I had always wondered how P.G. Wodehouse’s Bertrand Wooster came to be so beloved a character–and how Wodehouse came to be so beloved for creating him–even among leftists. As droll and melodious as Wooster’s inner monologue can be, he is at bottom an aristocratic playboy who cannot manage anything as simple as choosing his socks without the help of his ingenious manservant Jeeves. As moral stuff goes, there is little there for the proletarian to like or even identify with.
Yet Orwell, who said he wouldn’t mind seeing London’s gutters run red with the blood of a socialist revolution, deeply admired Wodehouse. This fanatical enemy of fascism even wrote an essay defending Wodehouse after he (Wodehouse) broadcast Nazi propaganda while interned in Berlin. With perhaps an excess of charity, Orwell said Wodehouse probably didn’t know what he was doing.
Christopher Hitchens, onetime Trotskyist, many-time singer of “The Internationale,” called Wodehouse his favorite author and peppered his essays, at appropriate moments, of course, with slyly hilarious Woosterisms.
Again, whence this love for Wodehouse’s Wooster, an obtuse princling who spends his days tippling, cavorting with other richies, and fretting over evening wear?
Readers will of course have their own answers. An obvious one is that Wooster’s bumbling brings him down to our level: we find he is as fallible as us despite his money. Then there is always the appeal to Wodehouse’s mastery of style: his writing is so good, we simply love Wooster for the loveliness of the text that animates him.
Unsatisfying. These accounts still don’t create sympathy. They don’t explain Wooster’s immense likeability.
I found a clue to the riddle in, of all places, Nietzsche. In The Geneology of Morals Nietzsche is doing what he does–exposing the social construction of concepts we think of as having fallen crystalline from heaven–when he makes the following ingenious observation on the origin of the idea of good. Contrary to what we commonly believe today, that the concept of what is good derives directly from religious or ethical codes, Nietzsche says it would have been aristocrats who established the first use of the term.
Although we don’t think well of aristocrats these days, it is worth hearing Nietzsche out on this claim. Aristocrats, he says, acted entirely autonomously in their determination of what was good: they defined goodness as whatever characteristics they exhibited in full form–honesty in communication, intelligence and bravery in contest, revelry in celebration, and of course, prosperity in acquisition.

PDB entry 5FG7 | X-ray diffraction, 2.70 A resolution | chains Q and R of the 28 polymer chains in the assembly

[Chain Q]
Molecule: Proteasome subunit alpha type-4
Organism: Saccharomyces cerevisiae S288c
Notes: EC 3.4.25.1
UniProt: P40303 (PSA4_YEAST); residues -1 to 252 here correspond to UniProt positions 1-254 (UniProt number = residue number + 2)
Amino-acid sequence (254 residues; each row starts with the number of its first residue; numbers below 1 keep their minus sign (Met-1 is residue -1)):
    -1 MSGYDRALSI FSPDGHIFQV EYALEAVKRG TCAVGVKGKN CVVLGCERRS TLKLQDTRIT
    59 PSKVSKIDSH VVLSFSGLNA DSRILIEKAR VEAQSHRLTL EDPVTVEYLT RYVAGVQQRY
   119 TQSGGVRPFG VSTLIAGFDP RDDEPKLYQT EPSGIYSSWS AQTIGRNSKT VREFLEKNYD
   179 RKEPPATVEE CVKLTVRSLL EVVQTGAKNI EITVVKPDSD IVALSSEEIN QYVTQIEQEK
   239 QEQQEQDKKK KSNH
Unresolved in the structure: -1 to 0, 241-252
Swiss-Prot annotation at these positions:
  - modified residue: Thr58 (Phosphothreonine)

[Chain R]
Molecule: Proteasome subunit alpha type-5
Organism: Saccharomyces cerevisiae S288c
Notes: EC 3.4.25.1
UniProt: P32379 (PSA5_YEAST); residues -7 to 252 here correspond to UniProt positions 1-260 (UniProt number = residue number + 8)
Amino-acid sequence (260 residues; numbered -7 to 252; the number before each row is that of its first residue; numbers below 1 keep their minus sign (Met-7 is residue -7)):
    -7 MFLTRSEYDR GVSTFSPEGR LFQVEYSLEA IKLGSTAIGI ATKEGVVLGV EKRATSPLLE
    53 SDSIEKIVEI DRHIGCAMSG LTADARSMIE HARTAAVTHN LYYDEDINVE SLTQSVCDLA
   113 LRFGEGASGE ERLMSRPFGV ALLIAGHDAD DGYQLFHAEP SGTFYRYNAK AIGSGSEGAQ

Then, says Nietzsche, along came a priestly class, who “transvaluated” this system by condemning the exercise of power as a bad thing, one that trampled the feelings and livelihoods of the rest of humanity. For the moment, let’s skip over the fact that there is a lot to recommend this view; the rights and freedoms of the 99 percent would seem to deserve a robust defense.
For Nietzsche, what was so dramatically different about the priestly outlook was that, unlike the aristocrtic one, it was reactionary. Aristocrats simply did what they did, and it seemed good to them, without the “aid” of any external reference. The priests’ idea that the exertion of power was bad was formed precisely in resentment of the aristocrats’ power. It was, Nietzsche believed, a subtle and crafty form of hatred. Subtle because it would form the basis of its own claim to power, i.e. that the meek would inherit the Earth. And crafty in that it disguised hatred of aristocratic good as a love of justice.
When I read this, I felt Nietzsche had hit exactly on Bertie Wooster’s appeal. Bertie does not so much have an oafish disregard of the poor; rather he inhabits a system of values that neglects their subjectivity entirely. He is, in this sense, a completely self-made man.
And within Bertie’s universe, he is deeply moral. His circle of friends and loved ones is highly circumscribed, but anyone who has read even one of the Wooster and Jeeves novels knows it is the code of the Woosters not to let anyone in his circle down. In one of the moments of highest comedy in the novels, Bertie remarks that his determination to stick with friends through any kind of trouble (albeit mostly having to do with drink, amusement or fretful love affairs) is “the whole point of being a Wooster.”
Which brings me to my final, brief thought. Because Bertie so fully observes his code, he comes as close as an aristocrat can to what Aristotle called eudaimonia, or fulfillment. Often set aside from Aristotle’s list of cardinal virtues is magnificence. Magnificence in Aristotle’s sense was the wealthy man’s capacity to be generous in proportion to his wealth. To be magnificent, a rich man would not just be expected to invite friends occasionally to nice dinners; he would host lavish feasts and give generously from his own wealth to help out friends. This Bertie Wooster is constantly doing, as his hijinks testify. Whenever Bertie can do right by a friend, money is no object.